Ashtanga is one of my favorite forms of yoga because it's fast-paced, fluid, and each class follows the same sequence, so you always know what to expect once you have a few classes under your capris. It's also really intense, and some aspects of it can be a real turn-off to people. Before you head to your first ashtanga class, here are some things you'll be glad you know.
1. You'll Probably Be Touched by Strangers
Adjustments are pretty common in the ashtanga world, so expect to be touched — a lot. Instructors (or the assistants in class) use adjustments to correct your alignment or to help you get deeper into a posture. The touch-feely aspect of ashtanga can either make you say "yay," or "yikes." If you're not into being touched, politely ask not to be assisted. If you are OK with it and an assist hurts you, make sure you speak up.
Keep reading to hear four other things you'll want to know before your first ashtanga class.
2. Classes Are Often Taught in Sanskrit
Namaste? Adho Mukha Svanasana-huh? Sanskrit is the language of yoga, and some instructors won't speak a lick of English while teaching. Like landing in Italy and not knowing what "ciao" means, this can be very intimidating. Don't worry because after a few classes, you'll begin to soak in the Sanskrit names for poses, so much so that you'll think, "My hips are screaming for some Baddha Konasana (Butterfly)!" Oh, and some classes begin and end with chanting, so don't be alarmed if the entire class bursts into Sanskrit song.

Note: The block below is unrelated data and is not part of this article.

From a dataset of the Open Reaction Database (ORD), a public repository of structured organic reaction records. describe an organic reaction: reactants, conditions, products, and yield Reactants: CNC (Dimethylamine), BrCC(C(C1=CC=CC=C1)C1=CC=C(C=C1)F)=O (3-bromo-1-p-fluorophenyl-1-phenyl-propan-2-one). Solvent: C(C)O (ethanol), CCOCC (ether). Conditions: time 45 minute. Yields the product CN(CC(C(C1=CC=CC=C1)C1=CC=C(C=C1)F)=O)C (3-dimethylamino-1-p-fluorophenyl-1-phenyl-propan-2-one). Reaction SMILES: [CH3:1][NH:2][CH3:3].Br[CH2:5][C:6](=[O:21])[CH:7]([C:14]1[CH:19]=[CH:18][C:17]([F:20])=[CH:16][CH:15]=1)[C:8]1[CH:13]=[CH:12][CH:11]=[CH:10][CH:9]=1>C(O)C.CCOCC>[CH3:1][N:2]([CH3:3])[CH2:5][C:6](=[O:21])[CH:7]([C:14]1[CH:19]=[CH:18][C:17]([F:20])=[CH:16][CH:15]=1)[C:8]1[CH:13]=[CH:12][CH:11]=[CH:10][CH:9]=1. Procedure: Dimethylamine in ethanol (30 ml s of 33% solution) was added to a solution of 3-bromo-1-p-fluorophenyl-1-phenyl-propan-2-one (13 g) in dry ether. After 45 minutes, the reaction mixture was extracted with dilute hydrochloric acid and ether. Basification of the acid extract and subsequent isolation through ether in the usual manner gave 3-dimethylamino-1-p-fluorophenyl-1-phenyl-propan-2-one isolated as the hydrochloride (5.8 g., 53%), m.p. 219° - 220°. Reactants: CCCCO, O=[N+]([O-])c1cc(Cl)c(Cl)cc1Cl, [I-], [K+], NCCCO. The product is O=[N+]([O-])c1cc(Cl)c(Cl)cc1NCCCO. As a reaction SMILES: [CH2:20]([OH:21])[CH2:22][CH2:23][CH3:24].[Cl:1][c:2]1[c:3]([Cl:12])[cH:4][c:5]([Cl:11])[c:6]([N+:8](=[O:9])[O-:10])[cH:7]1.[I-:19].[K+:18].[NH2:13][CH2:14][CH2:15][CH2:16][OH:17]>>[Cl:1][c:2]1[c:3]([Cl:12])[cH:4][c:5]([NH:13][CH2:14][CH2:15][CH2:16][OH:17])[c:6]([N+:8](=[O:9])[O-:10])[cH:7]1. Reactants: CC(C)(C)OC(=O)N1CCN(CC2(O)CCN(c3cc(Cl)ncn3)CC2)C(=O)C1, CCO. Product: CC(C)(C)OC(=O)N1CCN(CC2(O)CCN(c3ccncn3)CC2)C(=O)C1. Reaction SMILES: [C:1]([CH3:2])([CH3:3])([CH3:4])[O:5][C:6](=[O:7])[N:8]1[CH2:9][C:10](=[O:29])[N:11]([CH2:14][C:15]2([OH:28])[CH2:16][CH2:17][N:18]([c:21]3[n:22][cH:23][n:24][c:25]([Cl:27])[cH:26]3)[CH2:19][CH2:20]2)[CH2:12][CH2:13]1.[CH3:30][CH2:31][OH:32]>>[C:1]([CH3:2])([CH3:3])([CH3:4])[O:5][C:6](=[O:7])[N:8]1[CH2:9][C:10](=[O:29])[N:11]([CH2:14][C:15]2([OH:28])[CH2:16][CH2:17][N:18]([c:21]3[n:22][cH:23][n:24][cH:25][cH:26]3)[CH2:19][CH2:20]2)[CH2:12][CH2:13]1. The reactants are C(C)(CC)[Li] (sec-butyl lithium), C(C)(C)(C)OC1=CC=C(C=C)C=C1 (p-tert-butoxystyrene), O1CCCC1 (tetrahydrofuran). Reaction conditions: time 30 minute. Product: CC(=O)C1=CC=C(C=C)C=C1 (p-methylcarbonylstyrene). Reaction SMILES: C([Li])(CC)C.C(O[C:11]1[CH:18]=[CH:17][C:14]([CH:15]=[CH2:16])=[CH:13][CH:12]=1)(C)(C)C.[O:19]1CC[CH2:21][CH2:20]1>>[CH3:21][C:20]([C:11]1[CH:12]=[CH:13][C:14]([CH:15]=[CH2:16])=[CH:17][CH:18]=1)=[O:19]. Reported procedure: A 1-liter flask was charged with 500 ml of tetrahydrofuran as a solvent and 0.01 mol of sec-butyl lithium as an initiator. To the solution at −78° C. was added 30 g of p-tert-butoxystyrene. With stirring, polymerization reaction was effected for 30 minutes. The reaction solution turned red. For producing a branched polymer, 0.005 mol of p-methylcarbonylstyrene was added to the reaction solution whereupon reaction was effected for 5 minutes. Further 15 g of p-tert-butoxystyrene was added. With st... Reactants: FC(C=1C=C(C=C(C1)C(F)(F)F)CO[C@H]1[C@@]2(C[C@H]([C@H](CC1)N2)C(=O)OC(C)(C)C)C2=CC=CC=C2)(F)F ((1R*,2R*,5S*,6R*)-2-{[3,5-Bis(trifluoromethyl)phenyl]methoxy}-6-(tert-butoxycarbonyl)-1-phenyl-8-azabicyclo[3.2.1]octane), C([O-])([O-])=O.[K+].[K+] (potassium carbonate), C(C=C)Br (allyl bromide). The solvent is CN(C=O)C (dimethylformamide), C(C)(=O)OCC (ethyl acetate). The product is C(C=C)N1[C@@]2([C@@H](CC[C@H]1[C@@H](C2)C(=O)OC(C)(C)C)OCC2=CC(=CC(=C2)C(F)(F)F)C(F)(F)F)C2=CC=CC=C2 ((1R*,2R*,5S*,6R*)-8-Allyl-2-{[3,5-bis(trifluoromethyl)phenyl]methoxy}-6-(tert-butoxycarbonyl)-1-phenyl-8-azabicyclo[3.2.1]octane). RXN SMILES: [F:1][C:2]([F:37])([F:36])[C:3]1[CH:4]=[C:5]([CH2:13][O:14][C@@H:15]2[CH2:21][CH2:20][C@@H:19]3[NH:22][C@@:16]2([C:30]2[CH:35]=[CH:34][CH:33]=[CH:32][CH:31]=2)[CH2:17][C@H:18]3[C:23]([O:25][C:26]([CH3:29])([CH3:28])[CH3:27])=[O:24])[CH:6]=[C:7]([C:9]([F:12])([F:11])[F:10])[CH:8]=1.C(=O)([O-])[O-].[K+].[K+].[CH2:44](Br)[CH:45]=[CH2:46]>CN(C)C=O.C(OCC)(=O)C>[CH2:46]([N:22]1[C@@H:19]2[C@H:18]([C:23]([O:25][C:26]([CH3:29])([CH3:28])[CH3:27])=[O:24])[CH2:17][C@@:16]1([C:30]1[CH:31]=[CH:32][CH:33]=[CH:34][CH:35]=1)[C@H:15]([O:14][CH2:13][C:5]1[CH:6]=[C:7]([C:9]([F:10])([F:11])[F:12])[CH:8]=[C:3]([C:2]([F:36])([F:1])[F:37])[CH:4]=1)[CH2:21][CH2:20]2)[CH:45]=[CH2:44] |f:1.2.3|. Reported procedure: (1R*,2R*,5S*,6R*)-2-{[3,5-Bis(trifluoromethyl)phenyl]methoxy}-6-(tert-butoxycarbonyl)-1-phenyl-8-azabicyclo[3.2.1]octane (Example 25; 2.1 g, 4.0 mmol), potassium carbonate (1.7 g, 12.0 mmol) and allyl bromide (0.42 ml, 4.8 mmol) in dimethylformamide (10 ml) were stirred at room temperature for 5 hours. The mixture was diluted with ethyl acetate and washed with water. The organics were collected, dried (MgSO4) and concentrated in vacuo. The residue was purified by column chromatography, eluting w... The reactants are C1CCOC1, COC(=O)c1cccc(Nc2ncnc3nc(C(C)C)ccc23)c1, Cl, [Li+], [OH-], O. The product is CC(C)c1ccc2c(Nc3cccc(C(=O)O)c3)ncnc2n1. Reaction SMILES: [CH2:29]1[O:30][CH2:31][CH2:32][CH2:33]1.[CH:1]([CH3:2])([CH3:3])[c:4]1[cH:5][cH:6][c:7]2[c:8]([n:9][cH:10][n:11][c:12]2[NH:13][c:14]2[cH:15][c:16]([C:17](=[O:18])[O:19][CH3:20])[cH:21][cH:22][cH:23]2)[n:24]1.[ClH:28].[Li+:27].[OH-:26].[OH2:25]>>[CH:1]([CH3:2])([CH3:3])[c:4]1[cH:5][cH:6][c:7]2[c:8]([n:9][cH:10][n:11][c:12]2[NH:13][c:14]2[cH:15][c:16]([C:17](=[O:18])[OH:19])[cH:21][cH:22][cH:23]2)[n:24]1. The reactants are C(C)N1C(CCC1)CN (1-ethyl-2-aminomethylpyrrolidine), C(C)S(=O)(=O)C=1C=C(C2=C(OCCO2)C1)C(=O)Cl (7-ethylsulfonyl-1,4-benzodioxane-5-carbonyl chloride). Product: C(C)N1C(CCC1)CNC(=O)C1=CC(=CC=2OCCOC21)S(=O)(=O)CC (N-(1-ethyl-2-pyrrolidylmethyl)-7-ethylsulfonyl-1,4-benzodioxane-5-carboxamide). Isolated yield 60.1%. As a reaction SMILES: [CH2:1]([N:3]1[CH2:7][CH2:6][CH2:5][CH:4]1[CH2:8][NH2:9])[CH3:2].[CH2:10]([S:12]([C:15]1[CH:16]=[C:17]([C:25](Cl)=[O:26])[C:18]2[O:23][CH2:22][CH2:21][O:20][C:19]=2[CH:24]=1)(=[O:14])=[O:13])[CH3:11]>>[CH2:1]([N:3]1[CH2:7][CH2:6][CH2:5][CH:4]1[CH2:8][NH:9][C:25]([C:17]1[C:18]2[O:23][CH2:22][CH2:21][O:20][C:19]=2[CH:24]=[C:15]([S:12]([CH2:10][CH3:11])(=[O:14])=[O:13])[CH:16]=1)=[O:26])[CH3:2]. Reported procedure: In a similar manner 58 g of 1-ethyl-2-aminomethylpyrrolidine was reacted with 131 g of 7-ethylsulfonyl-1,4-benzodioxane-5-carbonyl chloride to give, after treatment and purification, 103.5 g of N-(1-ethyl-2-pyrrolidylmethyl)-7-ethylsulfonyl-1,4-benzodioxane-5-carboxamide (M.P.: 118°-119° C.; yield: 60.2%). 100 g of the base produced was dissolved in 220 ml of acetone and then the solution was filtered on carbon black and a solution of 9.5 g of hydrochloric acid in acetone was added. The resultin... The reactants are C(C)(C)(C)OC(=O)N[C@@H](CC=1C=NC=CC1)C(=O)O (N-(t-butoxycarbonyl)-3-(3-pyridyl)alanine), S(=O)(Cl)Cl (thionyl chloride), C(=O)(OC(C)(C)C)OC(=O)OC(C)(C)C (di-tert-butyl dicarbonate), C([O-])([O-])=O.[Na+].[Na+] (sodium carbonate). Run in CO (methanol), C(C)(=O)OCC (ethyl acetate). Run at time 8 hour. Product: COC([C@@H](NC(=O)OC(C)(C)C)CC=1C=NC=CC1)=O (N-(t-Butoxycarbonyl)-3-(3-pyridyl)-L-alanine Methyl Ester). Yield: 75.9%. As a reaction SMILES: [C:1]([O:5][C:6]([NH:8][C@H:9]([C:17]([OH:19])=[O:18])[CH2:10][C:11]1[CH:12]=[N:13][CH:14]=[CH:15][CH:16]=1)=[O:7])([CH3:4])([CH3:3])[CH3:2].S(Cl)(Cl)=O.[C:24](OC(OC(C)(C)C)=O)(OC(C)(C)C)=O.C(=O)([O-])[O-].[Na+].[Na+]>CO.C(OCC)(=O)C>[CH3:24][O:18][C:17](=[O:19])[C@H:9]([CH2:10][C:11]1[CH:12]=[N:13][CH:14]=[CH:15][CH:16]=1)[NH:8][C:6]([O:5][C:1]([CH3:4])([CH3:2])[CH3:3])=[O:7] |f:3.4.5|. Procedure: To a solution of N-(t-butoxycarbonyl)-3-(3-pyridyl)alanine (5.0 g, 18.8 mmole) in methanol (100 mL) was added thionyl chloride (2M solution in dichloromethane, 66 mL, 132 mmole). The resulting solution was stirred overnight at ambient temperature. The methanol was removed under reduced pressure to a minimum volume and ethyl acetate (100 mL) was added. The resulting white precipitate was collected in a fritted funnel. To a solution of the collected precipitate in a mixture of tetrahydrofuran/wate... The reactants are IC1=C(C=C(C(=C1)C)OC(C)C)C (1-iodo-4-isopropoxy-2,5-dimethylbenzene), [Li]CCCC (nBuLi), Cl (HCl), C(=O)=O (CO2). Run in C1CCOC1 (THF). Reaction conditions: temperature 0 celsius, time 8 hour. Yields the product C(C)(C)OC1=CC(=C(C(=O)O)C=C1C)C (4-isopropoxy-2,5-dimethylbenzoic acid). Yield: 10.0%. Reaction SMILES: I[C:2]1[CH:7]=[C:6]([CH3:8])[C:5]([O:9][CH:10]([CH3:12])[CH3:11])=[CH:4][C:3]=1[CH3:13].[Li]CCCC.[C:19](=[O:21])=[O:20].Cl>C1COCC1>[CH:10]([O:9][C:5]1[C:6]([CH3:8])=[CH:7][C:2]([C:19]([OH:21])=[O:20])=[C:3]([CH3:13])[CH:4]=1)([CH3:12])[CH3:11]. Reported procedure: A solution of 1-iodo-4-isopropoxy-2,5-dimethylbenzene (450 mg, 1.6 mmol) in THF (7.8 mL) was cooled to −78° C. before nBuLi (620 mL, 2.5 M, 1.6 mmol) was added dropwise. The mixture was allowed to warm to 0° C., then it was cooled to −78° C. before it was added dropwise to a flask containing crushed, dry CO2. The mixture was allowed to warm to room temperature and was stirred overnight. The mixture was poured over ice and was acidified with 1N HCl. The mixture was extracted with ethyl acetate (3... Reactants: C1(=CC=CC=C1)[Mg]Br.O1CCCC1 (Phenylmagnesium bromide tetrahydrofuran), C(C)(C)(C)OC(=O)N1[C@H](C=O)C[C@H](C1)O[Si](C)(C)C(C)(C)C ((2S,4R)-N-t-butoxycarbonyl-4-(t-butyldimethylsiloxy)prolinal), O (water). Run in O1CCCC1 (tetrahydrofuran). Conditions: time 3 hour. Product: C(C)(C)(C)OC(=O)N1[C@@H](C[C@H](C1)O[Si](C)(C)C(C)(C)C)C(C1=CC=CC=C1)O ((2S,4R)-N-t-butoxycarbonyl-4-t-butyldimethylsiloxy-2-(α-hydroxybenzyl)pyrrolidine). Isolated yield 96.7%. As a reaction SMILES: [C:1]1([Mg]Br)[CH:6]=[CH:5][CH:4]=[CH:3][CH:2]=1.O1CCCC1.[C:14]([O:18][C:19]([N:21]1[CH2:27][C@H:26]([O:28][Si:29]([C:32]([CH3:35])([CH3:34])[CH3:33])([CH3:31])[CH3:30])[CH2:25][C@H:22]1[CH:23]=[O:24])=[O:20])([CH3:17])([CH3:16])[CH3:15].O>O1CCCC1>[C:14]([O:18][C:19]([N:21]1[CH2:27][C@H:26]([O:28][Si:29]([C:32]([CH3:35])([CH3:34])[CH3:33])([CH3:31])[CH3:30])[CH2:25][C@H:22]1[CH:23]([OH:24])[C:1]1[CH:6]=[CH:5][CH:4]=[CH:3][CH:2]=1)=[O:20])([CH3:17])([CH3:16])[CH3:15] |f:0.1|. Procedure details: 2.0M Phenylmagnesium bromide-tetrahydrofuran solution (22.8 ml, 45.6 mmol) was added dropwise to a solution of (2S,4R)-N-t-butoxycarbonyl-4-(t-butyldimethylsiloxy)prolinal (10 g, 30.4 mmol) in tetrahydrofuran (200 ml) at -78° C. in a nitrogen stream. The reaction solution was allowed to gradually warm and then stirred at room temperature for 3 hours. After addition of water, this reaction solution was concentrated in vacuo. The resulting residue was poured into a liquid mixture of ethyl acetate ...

3. Your Hamstrings Won't Know What Hit Them
Most ashtanga studios teach Primary Series, and if you suffer from tight hamstrings because you run or bike, this class was made for you. You'll do every type of forward bend you can think of, while standing, sitting, with wide legs, and even one-legged versions. Expect to be sore the next day, and probably even the day after that.
4. You'll Sweat in Places You Didn't Know Could Sweat
Aside from your entire outfit being soaked in perspiration, you might even have a puddle of sweat on and around your mat. Ashtanga is done in a heated room — not nearly as hot as Bikram, but hot enough. Make sure you drink plenty water before you head to class, and wear fitted clothes that wick moisture. And if you sweat this much in class, just think how many other people sweat on the exact same mat you each borrowed from the studio. For this reason, I'd bring your own mat to class.
5. Everyone Seems to Know What They're Doing
Ashtanga classes are for all levels, for beginners and advanced yogis alike. So if it seems like everyone knows the order of the poses and how to do them perfectly, it's because they've been practicing for awhile. Don't feel intimidated because after five or so classes you too will become familiar with the set series of postures, and you'll surprise yourself at how quickly your strength and flexibility increases.
Source: Flickr User gbSk